First let us define what a contingency is. According to Investopedia:
A Contingency Clause defines a condition or action that must be met for a real estate contract to become binding.
In other words, it’s a term that must be met before contract can proceed, if it isn’t met then the contract becomes void.
I look at contingencies as my friend when buying property and an annoyance when selling.
Why are Real Estate Contingencies Our Friend When Buying a Property?
Because contingencies give us a get out of jail free card on a real estate contract. If, for the reasons defined in the contingency, we don’t go ahead with the deal, our deposit is safeguarded. This allows us to tie up the property without risk.
Why Are Real Estate Contingencies an Annoyance When Selling a Property?
For the exact same reason. With a contingency in place, a buyer can back out of the deal based on the terms of the contingency and your deal doesn’t close. However, once contingencies have been removed and the deposit has gone hard, it will then cost the buyer their earnest money deposit if they don’t complete the contract.
As investors we have a few standard contingencies that we utilize regularly. There are many more available, but they are dependent on the transaction.
Types of Real Estate Contract Contingencies
Inspection Contingency: The buyer has a right to have the property inspected within a defined period of time – typically 5-7 days. The buyer typically has a professional home inspector examine the property. For a standard 3/2, 1500 SqFt property it takes about 4 hours for the inspection to be completed, after which a report will be generated and provided to the buyer. The buyer can then use that report to cancel the contract, request that all or some of the items be fixed or a credit given to assist with the repairs.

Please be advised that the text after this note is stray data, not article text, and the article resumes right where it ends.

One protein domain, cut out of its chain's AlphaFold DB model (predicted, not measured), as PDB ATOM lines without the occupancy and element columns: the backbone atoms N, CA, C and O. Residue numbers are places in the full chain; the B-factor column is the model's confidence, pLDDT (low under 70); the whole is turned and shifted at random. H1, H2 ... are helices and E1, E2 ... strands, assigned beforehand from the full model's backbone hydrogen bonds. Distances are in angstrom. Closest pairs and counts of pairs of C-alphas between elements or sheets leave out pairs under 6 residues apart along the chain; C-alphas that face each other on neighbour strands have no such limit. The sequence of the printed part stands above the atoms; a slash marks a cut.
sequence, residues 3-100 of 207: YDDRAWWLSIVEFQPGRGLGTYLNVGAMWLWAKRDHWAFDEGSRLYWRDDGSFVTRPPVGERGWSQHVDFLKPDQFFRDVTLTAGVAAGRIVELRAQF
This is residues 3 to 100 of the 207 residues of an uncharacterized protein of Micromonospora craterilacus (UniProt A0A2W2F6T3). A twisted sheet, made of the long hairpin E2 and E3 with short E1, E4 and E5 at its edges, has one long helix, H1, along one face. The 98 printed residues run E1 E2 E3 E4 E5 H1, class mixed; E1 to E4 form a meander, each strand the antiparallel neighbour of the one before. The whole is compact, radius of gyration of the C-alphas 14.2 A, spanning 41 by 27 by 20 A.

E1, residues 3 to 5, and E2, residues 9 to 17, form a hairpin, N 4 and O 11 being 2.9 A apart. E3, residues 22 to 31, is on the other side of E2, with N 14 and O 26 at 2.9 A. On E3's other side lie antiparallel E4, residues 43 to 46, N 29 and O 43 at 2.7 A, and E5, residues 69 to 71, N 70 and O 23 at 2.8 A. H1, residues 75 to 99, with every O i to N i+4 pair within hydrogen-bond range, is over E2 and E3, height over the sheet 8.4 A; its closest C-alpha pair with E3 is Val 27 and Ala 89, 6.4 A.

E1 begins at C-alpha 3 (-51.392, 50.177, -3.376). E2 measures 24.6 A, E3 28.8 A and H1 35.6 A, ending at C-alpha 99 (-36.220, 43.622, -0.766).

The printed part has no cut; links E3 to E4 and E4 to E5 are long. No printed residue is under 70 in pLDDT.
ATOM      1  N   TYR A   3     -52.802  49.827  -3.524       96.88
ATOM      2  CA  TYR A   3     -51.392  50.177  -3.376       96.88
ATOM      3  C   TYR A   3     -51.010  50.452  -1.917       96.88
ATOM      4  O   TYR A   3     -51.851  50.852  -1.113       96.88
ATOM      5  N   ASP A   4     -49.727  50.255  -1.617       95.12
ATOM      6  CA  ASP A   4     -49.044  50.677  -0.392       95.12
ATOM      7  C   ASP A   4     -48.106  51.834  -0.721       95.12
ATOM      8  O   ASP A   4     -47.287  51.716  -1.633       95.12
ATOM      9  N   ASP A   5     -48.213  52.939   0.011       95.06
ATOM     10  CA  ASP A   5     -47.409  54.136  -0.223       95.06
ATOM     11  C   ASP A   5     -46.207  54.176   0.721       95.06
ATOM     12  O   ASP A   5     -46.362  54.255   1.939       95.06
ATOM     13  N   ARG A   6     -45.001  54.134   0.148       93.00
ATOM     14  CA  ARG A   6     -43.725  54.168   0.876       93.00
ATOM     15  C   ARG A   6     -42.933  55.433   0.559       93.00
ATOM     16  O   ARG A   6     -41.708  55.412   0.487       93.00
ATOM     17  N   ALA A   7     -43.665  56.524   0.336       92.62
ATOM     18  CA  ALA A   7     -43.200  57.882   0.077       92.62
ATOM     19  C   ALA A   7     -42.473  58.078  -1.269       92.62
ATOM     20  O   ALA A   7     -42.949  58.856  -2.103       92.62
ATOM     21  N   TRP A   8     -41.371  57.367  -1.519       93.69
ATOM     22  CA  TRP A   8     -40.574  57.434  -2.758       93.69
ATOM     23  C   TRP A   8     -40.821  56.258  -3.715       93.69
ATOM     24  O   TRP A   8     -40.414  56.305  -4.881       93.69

Financing Contingency: This gives the buyer the opportunity to obtain financing for the property. Most sellers will request proof of funds and a pre-qualification letter with an offer, however, that doesn’t eliminate the need to have a financing contingency. A typical loan, even if the buyer is prequalified, will require an appraisal and possibly an inspection of the property before official loan approval will be provided.
Appraisal Contingency: This is used to ensure the property is valued at what the buyer has offered. Lenders want assurance that the property is worth what they are loaning on it. An appraisal contingency could include a term that allows the buyer to still proceed if the appraisal comes in below the specified amount, often this is an opportunity for the buyer to renegotiate the price. This contingency, as with the others, has a time frame associated with it.
Verification of Income and Expenses Contingency: This is used in a commercial or rental contract. The buyer requests a reasonable amount of time to verify the official books on the property.
Other commercial contingencies include things like a legal survey, zoning and permits, as well as environmental cleanup liens.
Contingencies are an important part of any Real Estate contract. I hope this has provided you with a little insight into the types of and uses for contingencies used by real estate investors.
Diana D. Hill – Diana@OTARealEstate.com